Every year, this time of year will give hockey fans a plethora of emotions. There’s excitement for the teams advancing and sadness for the teams that fall short. But those are just the expected emotions that we hear all about. There’s something else that a lot of hockey fans will experience at this time of year: Confusion.
The thing is you think you know your team so well. You watch them for 7 months, follow any bit of information the beat-writers and talking heads give you. You go to the games and talk to other fans about what’s going on with the team. You think more than you should and as passionate as you are, you like to think you have a grasp on what’s truly going on. So when things go sideways, we’re usually left with questions that we might never have pondered.
In places like Detroit or Pittsburgh, you’ll find people who are confused as to why they didn’t make it as far as they did last season. What change prevented them from getting to the Cup Finals again? This year was supposed to be Part III in the Wings/Pens trilogy, right? They even could have called it, “Part III: The Hossa-less Edition!”
In places like Vancouver and New Jersey, fans might wonder why their goaltender can be looked at one of the league’s best, but repeatedly falls short every year.
In San Jose and DC, you’ll find a lot of fans wondering how they can be so good for the 82-game regular season only to see their post-season end too soon again. And all over North America, you’ll find people offering up their opinions for why their seasons ended so abruptly. But no one really has the absolute answer—thus we’re left with uncertainty.
It sucks when it’s my favorite team because I’m dealing with my own set of thoughts. Why did the coach play “our” goaltender for so many fucking games? What are “we” going to do about our defensive depth—because that 3rd pairing isn’t going to get it done? Are “we” ever going to get a legitimate #2 scoring center? It’s violently confusing because it hits so close to home. The thing that I’ve invested so much time and energy into following for the last year of my life just shit the bed and I want to know why. I want answers damnit!
But when it’s another fan base dealing with their own unique set of season-ending questions, I like watching with a sharp eye to see what they are asking. You’ll see younger fans often times with a self-absorbed rationale for the end of the season. Often times, they’re left thinking that they were good enough but their own team just didn’t perform when they needed to.
You’ll see older fans giving credit to the opposition and face the realism that they just simply weren’t good enough. I like watching it—because it mirrors life so perfectly. The younger fans think they’re invincible and are pissed when they find they aren’t. And sometimes they’re unwilling to admit it. Then there are the older fans who are more self-aware and have been there far too many times. They know chances are they won’t be the best team and they won’t win the Cup. They tend to be more pragmatic in their approach to being a fan.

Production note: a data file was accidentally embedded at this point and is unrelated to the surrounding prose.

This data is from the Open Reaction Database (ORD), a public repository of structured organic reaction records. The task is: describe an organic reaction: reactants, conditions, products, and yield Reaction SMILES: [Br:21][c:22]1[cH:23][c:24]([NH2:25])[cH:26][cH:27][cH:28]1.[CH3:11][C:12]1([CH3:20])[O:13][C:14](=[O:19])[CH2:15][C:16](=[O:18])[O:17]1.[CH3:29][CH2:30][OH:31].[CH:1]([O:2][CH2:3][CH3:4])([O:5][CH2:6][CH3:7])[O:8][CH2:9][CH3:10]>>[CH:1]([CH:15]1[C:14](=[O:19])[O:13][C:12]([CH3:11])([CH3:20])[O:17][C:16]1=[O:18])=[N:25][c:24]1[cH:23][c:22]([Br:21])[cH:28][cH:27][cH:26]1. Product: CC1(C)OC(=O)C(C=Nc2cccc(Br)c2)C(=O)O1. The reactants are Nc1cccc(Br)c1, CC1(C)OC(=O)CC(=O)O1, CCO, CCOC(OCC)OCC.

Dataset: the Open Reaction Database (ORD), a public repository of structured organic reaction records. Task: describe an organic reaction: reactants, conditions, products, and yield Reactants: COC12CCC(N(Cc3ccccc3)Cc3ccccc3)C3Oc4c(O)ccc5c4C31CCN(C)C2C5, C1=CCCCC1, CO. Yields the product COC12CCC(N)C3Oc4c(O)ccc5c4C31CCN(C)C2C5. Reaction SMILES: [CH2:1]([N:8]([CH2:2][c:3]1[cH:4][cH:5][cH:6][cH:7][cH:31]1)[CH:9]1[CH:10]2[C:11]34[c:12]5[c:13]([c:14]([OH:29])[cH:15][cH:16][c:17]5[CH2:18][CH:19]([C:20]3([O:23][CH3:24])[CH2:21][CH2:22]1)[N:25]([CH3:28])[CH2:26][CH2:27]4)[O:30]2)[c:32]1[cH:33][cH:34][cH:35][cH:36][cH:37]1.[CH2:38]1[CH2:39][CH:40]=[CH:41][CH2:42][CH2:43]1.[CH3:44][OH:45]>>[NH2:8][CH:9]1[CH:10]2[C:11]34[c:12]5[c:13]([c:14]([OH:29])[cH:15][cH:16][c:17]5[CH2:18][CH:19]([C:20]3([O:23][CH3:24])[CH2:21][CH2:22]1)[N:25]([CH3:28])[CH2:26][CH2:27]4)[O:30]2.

And you’ll even see bloggers make broad generalizations about entire demographics. Just go with me on this one…
Here’s a shocker: Adults have a better perspective than teenagers. If you don’t believe that—then call me back when you’re allowed to legally drink. Yep, the view from my seat is pretty obvious today.
You see, this is how it goes: There are going to be questions that are left unanswered for 29 of 30 teams every season. And the team left standing; they’ll have their questions at the end of the season, too. But that’s part of being a hockey fan—if we always knew what was going to happen and always had all the answers, it would be kind of boring, wouldn’t it?
It’s the confusion that keeps us coming back for more. We hope that our GM figures it out during the offseason and has all the answers. We hope that the players figured it out in the locker room after that last playoff defeat and will come back with a new hunger next season. We want to see if the coach starts coaching the way we thought they should have all along—and we want to see if that is the answer.
We want some kind of resolution.
Here’s a little secret: Next year, you probably won’t get all of your answers, either. Even if you figure out why you lost this season, you’ll probably be faced with a new set of reasons you lost the next. That’s just how it is—and it will be that way for 29 teams next year.
But damn, it sure would be nice to figure out all of the problems this year and be the only team standing next June, wouldn’t it?
What about you? Are you one of the many fans left with the confusion of unanswered questions? Or has the season (and playoffs) played out exactly how you expected?